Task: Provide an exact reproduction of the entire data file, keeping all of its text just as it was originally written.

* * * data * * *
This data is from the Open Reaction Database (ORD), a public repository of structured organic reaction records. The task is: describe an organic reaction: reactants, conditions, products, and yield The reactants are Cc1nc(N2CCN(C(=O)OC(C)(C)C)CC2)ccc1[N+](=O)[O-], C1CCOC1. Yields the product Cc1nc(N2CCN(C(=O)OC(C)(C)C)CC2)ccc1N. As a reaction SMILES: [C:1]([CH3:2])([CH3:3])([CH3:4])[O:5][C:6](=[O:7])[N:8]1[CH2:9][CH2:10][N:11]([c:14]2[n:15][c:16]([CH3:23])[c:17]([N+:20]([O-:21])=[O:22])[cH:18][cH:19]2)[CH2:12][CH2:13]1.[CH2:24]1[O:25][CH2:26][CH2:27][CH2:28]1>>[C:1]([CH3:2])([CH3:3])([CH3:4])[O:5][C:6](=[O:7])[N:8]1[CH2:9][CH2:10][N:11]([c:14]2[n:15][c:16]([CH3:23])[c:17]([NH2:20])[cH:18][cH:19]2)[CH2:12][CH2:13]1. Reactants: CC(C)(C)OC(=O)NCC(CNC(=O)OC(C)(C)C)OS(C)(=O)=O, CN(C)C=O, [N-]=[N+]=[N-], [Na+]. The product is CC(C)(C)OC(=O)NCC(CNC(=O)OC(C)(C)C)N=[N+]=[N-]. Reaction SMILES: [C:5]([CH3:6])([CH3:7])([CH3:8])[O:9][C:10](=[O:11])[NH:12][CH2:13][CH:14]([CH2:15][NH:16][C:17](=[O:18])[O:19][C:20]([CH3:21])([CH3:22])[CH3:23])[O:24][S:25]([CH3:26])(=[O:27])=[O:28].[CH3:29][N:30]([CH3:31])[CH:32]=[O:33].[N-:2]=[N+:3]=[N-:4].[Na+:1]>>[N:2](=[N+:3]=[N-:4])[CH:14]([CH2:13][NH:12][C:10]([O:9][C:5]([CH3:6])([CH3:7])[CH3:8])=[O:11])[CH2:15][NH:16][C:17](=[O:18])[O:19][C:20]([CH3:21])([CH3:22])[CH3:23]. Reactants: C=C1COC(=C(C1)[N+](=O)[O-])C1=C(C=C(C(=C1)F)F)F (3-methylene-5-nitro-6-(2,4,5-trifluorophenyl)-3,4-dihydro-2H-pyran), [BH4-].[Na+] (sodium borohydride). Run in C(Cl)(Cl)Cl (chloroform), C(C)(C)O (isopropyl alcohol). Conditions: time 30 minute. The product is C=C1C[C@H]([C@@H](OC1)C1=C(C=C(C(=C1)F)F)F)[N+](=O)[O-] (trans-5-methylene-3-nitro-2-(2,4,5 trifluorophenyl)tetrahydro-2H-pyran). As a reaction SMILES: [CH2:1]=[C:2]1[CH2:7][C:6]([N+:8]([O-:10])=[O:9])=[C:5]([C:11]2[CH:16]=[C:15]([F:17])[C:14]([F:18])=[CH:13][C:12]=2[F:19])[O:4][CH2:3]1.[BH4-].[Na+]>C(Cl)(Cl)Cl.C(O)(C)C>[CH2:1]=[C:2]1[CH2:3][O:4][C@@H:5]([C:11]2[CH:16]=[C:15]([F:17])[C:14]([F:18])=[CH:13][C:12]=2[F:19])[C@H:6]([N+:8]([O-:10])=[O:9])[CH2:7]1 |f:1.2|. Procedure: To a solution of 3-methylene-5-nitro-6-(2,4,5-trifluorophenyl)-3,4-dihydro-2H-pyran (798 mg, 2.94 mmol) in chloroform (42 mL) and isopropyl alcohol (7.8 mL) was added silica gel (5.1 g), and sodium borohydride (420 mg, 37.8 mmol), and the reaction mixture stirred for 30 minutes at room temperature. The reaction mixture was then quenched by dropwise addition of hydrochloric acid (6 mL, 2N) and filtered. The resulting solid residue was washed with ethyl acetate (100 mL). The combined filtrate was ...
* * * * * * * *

This data is from the Open Reaction Database (ORD), a public repository of structured organic reaction records. The task is: describe an organic reaction: reactants, conditions, products, and yield The reactants are Cc1nc(N2CCN(C(=O)OC(C)(C)C)CC2)ccc1[N+](=O)[O-], C1CCOC1. Yields the product Cc1nc(N2CCN(C(=O)OC(C)(C)C)CC2)ccc1N. As a reaction SMILES: [C:1]([CH3:2])([CH3:3])([CH3:4])[O:5][C:6](=[O:7])[N:8]1[CH2:9][CH2:10][N:11]([c:14]2[n:15][c:16]([CH3:23])[c:17]([N+:20]([O-:21])=[O:22])[cH:18][cH:19]2)[CH2:12][CH2:13]1.[CH2:24]1[O:25][CH2:26][CH2:27][CH2:28]1>>[C:1]([CH3:2])([CH3:3])([CH3:4])[O:5][C:6](=[O:7])[N:8]1[CH2:9][CH2:10][N:11]([c:14]2[n:15][c:16]([CH3:23])[c:17]([NH2:20])[cH:18][cH:19]2)[CH2:12][CH2:13]1. Reactants: CC(C)(C)OC(=O)NCC(CNC(=O)OC(C)(C)C)OS(C)(=O)=O, CN(C)C=O, [N-]=[N+]=[N-], [Na+]. The product is CC(C)(C)OC(=O)NCC(CNC(=O)OC(C)(C)C)N=[N+]=[N-]. Reaction SMILES: [C:5]([CH3:6])([CH3:7])([CH3:8])[O:9][C:10](=[O:11])[NH:12][CH2:13][CH:14]([CH2:15][NH:16][C:17](=[O:18])[O:19][C:20]([CH3:21])([CH3:22])[CH3:23])[O:24][S:25]([CH3:26])(=[O:27])=[O:28].[CH3:29][N:30]([CH3:31])[CH:32]=[O:33].[N-:2]=[N+:3]=[N-:4].[Na+:1]>>[N:2](=[N+:3]=[N-:4])[CH:14]([CH2:13][NH:12][C:10]([O:9][C:5]([CH3:6])([CH3:7])[CH3:8])=[O:11])[CH2:15][NH:16][C:17](=[O:18])[O:19][C:20]([CH3:21])([CH3:22])[CH3:23]. Reactants: C=C1COC(=C(C1)[N+](=O)[O-])C1=C(C=C(C(=C1)F)F)F (3-methylene-5-nitro-6-(2,4,5-trifluorophenyl)-3,4-dihydro-2H-pyran), [BH4-].[Na+] (sodium borohydride). Run in C(Cl)(Cl)Cl (chloroform), C(C)(C)O (isopropyl alcohol). Conditions: time 30 minute. The product is C=C1C[C@H]([C@@H](OC1)C1=C(C=C(C(=C1)F)F)F)[N+](=O)[O-] (trans-5-methylene-3-nitro-2-(2,4,5 trifluorophenyl)tetrahydro-2H-pyran). As a reaction SMILES: [CH2:1]=[C:2]1[CH2:7][C:6]([N+:8]([O-:10])=[O:9])=[C:5]([C:11]2[CH:16]=[C:15]([F:17])[C:14]([F:18])=[CH:13][C:12]=2[F:19])[O:4][CH2:3]1.[BH4-].[Na+]>C(Cl)(Cl)Cl.C(O)(C)C>[CH2:1]=[C:2]1[CH2:3][O:4][C@@H:5]([C:11]2[CH:16]=[C:15]([F:17])[C:14]([F:18])=[CH:13][C:12]=2[F:19])[C@H:6]([N+:8]([O-:10])=[O:9])[CH2:7]1 |f:1.2|. Procedure: To a solution of 3-methylene-5-nitro-6-(2,4,5-trifluorophenyl)-3,4-dihydro-2H-pyran (798 mg, 2.94 mmol) in chloroform (42 mL) and isopropyl alcohol (7.8 mL) was added silica gel (5.1 g), and sodium borohydride (420 mg, 37.8 mmol), and the reaction mixture stirred for 30 minutes at room temperature. The reaction mixture was then quenched by dropwise addition of hydrochloric acid (6 mL, 2N) and filtered. The resulting solid residue was washed with ethyl acetate (100 mL). The combined filtrate was ...